Davenport Homecoming 2015 highlights

Davenport Homecoming 2015 highlights

Reminiscing at the 50-year reunion.

Reminiscing at the 50-year reunion.

Photo gallery

Aug. 13-15 marked the 101st Homecoming celebration on Palmer’s Davenport campus. Each year Homecoming gives our alumni the opportunity to celebrate accomplishments, renew friendships and hear great speakers. Plus, while online continuing education (CE) is convenient, there’s nothing like live CE sessions where you can interact with the presenter and your colleagues.

Dancing at the Saturday Night Festival.

Dancing at the Saturday Night Festival.

As you can see in the photo galleries, there was plenty of fun and fellowship as well as the chance to absorb information. From the general and breakout sessions to the reunions and Saturday Night Festival, Homecoming was entertaining and educational.

Robin Ackerman, D.C., Davenport ’00, said the highlight of Homecoming for her was her class reunion and the “15 years of memories and reconnections.”

“The best thing was when I asked everyone if they would go back to Palmer for school again, and 100 percent of us said, ‘Yes.’ I’m proud of the school improvements and history,” she said.

Here are some of the highlights from this year’s event:

Dr. Dennis Marchiori speaking during the opening session.

Dr. Dennis Marchiori speaking during the opening session.

Opening session with Chancellor Dennis Marchiori, D.C., Ph.D.

Dr. Marchiori spoke about “Challenging a Profession: Changing Public Perceptions About Chiropractic” during the opening session on Thursday. During his presentation, he talked about the new and upcoming physical changes on the Davenport campus, including upgrades to the Fitness Center.

He also spoke about enrollment and the future of the College. “Our enrollment is going up,” he said. “And though we may be the biggest, it’s most important to be the best and trusted leader.”

Gallup-Palmer report results shared first at Palmer Homecoming

Attendees at Palmer’s Davenport Homecoming heard the results of the “Gallup-Palmer College of Chiropractic Inaugural Report: Americans’ Perceptions of Chiropractic” before any other audience during a general session presentation Aug. 14 by Cynthia English, M.P.P., from Gallup.

The results will be released to the public soon.

Speaker David Chapman-Smith asks ‘Does the Chiropractic Profession Need an Adjustment?’

Mr. David Chapman-Smith, recently retired as secretary-general of the World Federation of Chiropractic, spoke to Homecoming attendees on Aug. 14 about the need for chiropractors to embrace their role as spine care professionals while also maintaining their unique identity and philosophy.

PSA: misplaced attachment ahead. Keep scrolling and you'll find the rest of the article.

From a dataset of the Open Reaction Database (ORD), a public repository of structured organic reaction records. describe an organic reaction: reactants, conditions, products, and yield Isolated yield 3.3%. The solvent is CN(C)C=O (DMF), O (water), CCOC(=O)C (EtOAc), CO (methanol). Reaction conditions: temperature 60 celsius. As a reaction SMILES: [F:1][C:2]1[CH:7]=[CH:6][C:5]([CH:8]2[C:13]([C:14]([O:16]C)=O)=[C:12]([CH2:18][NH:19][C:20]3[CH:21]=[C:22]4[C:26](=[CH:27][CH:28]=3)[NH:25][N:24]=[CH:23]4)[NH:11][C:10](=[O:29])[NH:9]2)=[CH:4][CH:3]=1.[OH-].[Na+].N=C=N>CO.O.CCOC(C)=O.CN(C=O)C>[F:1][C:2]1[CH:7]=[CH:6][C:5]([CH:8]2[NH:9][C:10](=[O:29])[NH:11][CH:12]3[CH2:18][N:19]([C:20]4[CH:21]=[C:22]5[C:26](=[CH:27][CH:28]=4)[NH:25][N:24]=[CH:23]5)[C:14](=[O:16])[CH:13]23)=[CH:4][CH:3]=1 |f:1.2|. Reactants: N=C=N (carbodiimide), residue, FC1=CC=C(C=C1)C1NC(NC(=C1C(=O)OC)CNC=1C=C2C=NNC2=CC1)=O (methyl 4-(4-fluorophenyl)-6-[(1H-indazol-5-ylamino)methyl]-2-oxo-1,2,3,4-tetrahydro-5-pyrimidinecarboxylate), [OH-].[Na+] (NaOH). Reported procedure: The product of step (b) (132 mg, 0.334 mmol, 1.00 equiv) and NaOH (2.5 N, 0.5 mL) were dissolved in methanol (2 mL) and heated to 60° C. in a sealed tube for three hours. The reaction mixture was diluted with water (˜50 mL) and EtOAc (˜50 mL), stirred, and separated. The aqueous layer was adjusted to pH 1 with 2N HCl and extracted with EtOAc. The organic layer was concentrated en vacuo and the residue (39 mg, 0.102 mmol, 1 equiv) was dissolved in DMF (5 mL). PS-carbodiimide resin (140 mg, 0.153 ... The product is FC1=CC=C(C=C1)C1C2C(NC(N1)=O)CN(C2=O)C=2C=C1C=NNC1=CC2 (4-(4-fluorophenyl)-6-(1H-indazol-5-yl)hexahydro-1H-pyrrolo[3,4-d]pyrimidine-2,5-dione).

“Embrace the role of chiropractor as primary spine care professional within mainstream health care, knowing you do a lot more but this is where your market is,” he told the audience. “But do this without losing the philosophy of chiropractic and its leadership in adjusting skills and manual health care. There’s no reason for chiropractic without skilled adjusting.”

“The time for your profession is now,” he added. “If you go for spinal health, you go for the biggest health-care market that exists.” He also pointed out that research advances have given chiropractic a model that’s supported by the health-care guidelines and the evidence.

Mr. Chapman-Smith also praised Palmer’s leadership in the profession. “All Palmer graduates, whatever your stripe or ilk, should stand amazed at what the leadership of Palmer has accomplished in the last 10 years,” he said. “Denny and his crew have turned the ship around.”

Alumni Luncheon features honorary degree award and induction of three new Fellows

The Alumni Luncheon began with a moving keynote speech from William Weeks, M.D., M.B.A., chair of Clinical and Health Services Research at the Palmer Center for Chiropractic Research (PCCR). Dr. Weeks is a professor of Psychiatry and of Community and Family Medicine at the Geisel School of Medicine at Dartmouth. At the PCCR, Dr. Weeks focuses on efforts to understand how doctors of chiropractic supply health-care services, how patients use such services, and how best to integrate services with other health-care providers.

“I’m here for a couple of reasons,” Dr. Weeks said. “First, I’m worried. I’m worried about the economy of the U.S. and the impending crisis of health-care expenditures. Second, I’m here for my sister, who was thrown from a horse and injured her back 16 years ago. She died from complications resulting from prescribed medications for her back pain. There’s got to be a better way. Patients need to be able to make informed choices about their health care.”